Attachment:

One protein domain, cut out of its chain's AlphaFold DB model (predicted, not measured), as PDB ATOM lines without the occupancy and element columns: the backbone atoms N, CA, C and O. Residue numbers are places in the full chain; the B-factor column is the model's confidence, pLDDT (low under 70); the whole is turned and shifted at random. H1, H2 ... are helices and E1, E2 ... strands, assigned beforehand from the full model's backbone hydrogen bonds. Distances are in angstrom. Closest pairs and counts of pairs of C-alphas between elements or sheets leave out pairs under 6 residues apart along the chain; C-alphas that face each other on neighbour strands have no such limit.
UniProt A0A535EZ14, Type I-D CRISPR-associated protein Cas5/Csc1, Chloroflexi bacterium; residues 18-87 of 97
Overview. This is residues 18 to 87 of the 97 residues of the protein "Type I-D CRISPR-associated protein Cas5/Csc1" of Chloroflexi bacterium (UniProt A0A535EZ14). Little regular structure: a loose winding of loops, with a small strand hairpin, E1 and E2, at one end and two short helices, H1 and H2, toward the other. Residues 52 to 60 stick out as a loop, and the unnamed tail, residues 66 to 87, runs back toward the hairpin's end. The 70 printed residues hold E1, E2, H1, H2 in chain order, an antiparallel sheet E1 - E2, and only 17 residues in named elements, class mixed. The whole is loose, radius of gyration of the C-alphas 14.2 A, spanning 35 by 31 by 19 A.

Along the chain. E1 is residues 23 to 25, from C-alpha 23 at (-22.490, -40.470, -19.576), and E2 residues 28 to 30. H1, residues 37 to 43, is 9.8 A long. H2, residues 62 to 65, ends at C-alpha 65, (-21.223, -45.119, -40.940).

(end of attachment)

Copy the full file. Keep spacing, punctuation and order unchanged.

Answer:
One protein domain, cut out of its chain's AlphaFold DB model (predicted, not measured), as PDB ATOM lines without the occupancy and element columns: the backbone atoms N, CA, C and O. Residue numbers are places in the full chain; the B-factor column is the model's confidence, pLDDT (low under 70); the whole is turned and shifted at random. H1, H2 ... are helices and E1, E2 ... strands, assigned beforehand from the full model's backbone hydrogen bonds. Distances are in angstrom. Closest pairs and counts of pairs of C-alphas between elements or sheets leave out pairs under 6 residues apart along the chain; C-alphas that face each other on neighbour strands have no such limit.
UniProt A0A535EZ14, Type I-D CRISPR-associated protein Cas5/Csc1, Chloroflexi bacterium; residues 18-87 of 97
Overview. This is residues 18 to 87 of the 97 residues of the protein "Type I-D CRISPR-associated protein Cas5/Csc1" of Chloroflexi bacterium (UniProt A0A535EZ14). Little regular structure: a loose winding of loops, with a small strand hairpin, E1 and E2, at one end and two short helices, H1 and H2, toward the other. Residues 52 to 60 stick out as a loop, and the unnamed tail, residues 66 to 87, runs back toward the hairpin's end. The 70 printed residues hold E1, E2, H1, H2 in chain order, an antiparallel sheet E1 - E2, and only 17 residues in named elements, class mixed. The whole is loose, radius of gyration of the C-alphas 14.2 A, spanning 35 by 31 by 19 A.

Along the chain. E1 is residues 23 to 25, from C-alpha 23 at (-22.490, -40.470, -19.576), and E2 residues 28 to 30. H1, residues 37 to 43, is 9.8 A long. H2, residues 62 to 65, ends at C-alpha 65, (-21.223, -45.119, -40.940).